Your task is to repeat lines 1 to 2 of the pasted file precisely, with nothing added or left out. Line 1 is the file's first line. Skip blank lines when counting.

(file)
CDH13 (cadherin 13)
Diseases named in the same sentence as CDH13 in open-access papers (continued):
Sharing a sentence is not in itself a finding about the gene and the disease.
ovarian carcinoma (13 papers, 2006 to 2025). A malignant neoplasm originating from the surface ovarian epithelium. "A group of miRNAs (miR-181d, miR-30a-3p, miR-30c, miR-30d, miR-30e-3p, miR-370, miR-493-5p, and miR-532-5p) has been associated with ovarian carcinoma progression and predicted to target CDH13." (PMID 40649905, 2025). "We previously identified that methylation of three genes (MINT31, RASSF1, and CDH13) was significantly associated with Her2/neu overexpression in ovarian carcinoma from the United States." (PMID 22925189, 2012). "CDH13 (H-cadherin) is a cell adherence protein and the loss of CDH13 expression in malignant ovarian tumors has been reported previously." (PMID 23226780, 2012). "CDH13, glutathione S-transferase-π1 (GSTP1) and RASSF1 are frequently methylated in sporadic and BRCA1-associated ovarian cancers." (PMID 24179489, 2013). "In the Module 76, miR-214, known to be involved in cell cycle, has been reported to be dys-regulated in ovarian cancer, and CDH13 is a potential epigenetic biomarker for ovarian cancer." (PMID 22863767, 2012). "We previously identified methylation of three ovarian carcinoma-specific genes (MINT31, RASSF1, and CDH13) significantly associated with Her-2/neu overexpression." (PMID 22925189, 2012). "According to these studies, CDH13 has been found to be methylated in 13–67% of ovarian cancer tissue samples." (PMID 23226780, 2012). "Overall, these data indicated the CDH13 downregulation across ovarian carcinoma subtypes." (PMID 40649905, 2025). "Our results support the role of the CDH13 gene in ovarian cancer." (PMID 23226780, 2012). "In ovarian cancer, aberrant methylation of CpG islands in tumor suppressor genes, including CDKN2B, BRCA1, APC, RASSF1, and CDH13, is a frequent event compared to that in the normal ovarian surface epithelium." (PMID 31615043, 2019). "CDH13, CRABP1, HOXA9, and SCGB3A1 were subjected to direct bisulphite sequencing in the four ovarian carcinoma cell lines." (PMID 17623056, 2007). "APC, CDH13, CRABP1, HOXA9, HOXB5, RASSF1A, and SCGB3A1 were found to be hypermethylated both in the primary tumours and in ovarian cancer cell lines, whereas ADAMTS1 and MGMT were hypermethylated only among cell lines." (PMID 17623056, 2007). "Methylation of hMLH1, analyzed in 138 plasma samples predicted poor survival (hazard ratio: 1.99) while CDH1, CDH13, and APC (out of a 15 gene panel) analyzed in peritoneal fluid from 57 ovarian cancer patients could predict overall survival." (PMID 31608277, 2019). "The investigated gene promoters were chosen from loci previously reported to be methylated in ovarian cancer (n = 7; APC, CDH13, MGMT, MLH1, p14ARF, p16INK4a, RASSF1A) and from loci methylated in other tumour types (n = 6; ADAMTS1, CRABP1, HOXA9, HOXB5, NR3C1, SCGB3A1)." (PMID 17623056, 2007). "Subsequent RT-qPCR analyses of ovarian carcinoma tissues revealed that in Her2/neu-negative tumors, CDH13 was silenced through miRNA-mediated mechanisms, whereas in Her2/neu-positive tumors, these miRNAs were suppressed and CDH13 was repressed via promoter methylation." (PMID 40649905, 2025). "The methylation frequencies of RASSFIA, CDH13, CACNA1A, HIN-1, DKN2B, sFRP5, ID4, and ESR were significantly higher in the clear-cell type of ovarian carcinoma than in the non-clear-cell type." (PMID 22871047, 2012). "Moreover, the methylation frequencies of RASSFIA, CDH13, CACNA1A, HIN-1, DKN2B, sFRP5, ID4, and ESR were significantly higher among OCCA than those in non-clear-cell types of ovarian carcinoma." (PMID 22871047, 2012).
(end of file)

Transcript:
CDH13 (cadherin 13)
Diseases named in the same sentence as CDH13 in open-access papers (continued):